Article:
language (sharing of bindings), and runs into serious trouble doing so

(evaluation order and context dependency), is the main reason for

the suggested explicit ordering of search primitives, and should be

a strong indicator that there is something wrong with this approach.

there is, however, the issue that attempting to use definitions from

outside a capsule inside the capsule will strip them of their non-

determinism, so it seems as if weak encapsulation could never

generate the full search spaces.

let us step back for a moment, and survey our starting points:

call-by-need (cbn) lambda calculus (lc) improves on both normal-order

(no) and applicative-order (ao) lambda calculus, as follows: no-lc delays

evaluation of expressions until needed, avoiding needless evaluation, but

copies parameters, and might thus duplicate work; ao-lc shares evaluation

of parameters, avoiding duplication of work, but evaluates early, and thus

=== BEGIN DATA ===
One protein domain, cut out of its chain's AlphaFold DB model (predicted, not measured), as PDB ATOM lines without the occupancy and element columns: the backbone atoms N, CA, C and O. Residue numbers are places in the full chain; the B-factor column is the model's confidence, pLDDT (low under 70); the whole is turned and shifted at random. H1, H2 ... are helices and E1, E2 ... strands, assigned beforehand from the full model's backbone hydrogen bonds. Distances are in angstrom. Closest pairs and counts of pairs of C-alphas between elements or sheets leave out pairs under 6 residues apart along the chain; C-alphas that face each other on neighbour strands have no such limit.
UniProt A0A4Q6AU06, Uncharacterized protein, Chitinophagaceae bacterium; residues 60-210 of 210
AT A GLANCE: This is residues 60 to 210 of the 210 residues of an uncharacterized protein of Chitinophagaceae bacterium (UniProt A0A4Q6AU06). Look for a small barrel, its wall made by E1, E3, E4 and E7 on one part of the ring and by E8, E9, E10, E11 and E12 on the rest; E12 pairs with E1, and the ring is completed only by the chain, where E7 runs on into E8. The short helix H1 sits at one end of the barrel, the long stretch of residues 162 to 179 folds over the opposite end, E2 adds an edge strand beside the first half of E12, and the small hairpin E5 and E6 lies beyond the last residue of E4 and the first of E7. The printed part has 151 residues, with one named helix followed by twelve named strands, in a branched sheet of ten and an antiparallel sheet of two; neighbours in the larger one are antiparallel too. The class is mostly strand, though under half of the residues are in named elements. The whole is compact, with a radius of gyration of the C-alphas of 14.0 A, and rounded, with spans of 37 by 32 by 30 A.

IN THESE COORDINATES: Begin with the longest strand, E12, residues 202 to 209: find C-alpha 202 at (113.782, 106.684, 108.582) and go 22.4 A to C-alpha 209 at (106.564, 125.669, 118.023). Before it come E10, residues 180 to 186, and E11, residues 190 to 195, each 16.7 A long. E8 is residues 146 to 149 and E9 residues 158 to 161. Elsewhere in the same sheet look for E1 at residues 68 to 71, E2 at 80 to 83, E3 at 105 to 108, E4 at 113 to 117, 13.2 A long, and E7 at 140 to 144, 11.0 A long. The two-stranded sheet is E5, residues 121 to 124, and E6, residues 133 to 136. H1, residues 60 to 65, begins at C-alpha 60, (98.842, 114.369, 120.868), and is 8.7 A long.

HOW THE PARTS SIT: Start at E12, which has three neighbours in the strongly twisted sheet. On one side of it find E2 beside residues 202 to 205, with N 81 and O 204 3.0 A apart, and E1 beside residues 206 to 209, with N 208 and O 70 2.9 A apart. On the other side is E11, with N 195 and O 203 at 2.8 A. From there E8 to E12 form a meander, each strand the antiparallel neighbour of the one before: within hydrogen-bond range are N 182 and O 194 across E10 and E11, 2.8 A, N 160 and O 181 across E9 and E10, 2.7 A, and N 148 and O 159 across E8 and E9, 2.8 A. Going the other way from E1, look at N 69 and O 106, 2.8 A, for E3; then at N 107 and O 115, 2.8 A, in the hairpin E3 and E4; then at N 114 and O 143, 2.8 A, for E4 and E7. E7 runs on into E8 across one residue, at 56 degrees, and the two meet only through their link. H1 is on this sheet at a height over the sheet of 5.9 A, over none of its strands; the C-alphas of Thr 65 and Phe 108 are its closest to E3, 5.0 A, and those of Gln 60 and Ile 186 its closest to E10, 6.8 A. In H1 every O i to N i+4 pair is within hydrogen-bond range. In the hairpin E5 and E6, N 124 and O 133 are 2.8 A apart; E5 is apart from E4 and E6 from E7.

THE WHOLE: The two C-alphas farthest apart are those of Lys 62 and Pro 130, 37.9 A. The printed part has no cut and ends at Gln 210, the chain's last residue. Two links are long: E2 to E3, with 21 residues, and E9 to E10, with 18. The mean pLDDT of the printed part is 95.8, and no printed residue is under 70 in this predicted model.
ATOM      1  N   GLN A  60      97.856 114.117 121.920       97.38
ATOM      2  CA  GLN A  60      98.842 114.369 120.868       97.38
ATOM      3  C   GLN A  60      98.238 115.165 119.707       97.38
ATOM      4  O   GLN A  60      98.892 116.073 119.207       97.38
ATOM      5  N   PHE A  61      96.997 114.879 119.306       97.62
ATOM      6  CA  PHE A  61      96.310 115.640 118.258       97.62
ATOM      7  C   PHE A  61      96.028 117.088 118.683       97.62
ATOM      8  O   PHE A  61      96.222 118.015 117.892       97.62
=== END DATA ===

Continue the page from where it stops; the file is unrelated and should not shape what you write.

possibly needlessly; cbn-lc delays both evaluation and substitution, so

that it avoids both duplication of work (evaluation precedes substitution)

and needless work (evaluation is demand-driven). the key to avoiding

duplication of work (modulo optimal reduction, which i'll ignore here)

is to substitute only values.

since non-deterministic expressions are not values, cbn cannot substitute

them, so non-determinism is propagated outwards prior to substitution.

instead of bypassing this fundamental restriction, we should think about

turning non-deterministic expressions into values. but that is exactly what

we are doing when introducing encapsulated search! we turn an implicit

search space into an explicitly represented search tree.

if we were to represent the implicit non-determinism in types, we might

consider any type 'a' as implicitly annotated: '{ND} a', any function of

type 'a -> b' as implicitly annotated: 'a -> {ND} b', and function

application as including implicit lifting, propagating implicit non-determinism